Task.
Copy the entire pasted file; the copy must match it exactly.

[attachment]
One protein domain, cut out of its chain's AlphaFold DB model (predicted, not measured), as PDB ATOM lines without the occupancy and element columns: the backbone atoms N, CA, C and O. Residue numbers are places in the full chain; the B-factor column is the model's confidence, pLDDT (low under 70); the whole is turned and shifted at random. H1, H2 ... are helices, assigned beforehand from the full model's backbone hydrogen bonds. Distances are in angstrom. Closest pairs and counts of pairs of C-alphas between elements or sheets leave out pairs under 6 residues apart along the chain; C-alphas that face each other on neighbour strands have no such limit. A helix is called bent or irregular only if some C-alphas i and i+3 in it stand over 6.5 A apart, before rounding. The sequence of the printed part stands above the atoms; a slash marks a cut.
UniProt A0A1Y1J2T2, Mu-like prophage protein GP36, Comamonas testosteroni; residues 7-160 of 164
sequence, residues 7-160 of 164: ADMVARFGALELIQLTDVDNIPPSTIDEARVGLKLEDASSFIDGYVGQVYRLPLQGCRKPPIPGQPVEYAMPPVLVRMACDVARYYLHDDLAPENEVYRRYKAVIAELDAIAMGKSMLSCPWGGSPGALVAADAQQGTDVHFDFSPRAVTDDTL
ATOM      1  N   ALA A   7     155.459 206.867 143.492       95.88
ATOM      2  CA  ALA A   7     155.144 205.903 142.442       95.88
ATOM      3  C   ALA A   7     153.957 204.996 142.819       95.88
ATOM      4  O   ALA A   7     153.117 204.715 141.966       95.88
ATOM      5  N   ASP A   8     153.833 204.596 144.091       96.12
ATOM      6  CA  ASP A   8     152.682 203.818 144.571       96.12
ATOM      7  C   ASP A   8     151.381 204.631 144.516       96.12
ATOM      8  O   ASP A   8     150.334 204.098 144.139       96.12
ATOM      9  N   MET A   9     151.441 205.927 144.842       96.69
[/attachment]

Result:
One protein domain, cut out of its chain's AlphaFold DB model (predicted, not measured), as PDB ATOM lines without the occupancy and element columns: the backbone atoms N, CA, C and O. Residue numbers are places in the full chain; the B-factor column is the model's confidence, pLDDT (low under 70); the whole is turned and shifted at random. H1, H2 ... are helices, assigned beforehand from the full model's backbone hydrogen bonds. Distances are in angstrom. Closest pairs and counts of pairs of C-alphas between elements or sheets leave out pairs under 6 residues apart along the chain; C-alphas that face each other on neighbour strands have no such limit. A helix is called bent or irregular only if some C-alphas i and i+3 in it stand over 6.5 A apart, before rounding. The sequence of the printed part stands above the atoms; a slash marks a cut.
UniProt A0A1Y1J2T2, Mu-like prophage protein GP36, Comamonas testosteroni; residues 7-160 of 164
sequence, residues 7-160 of 164: ADMVARFGALELIQLTDVDNIPPSTIDEARVGLKLEDASSFIDGYVGQVYRLPLQGCRKPPIPGQPVEYAMPPVLVRMACDVARYYLHDDLAPENEVYRRYKAVIAELDAIAMGKSMLSCPWGGSPGALVAADAQQGTDVHFDFSPRAVTDDTL
ATOM      1  N   ALA A   7     155.459 206.867 143.492       95.88
ATOM      2  CA  ALA A   7     155.144 205.903 142.442       95.88
ATOM      3  C   ALA A   7     153.957 204.996 142.819       95.88
ATOM      4  O   ALA A   7     153.117 204.715 141.966       95.88
ATOM      5  N   ASP A   8     153.833 204.596 144.091       96.12
ATOM      6  CA  ASP A   8     152.682 203.818 144.571       96.12
ATOM      7  C   ASP A   8     151.381 204.631 144.516       96.12
ATOM      8  O   ASP A   8     150.334 204.098 144.139       96.12
ATOM      9  N   MET A   9     151.441 205.927 144.842       96.69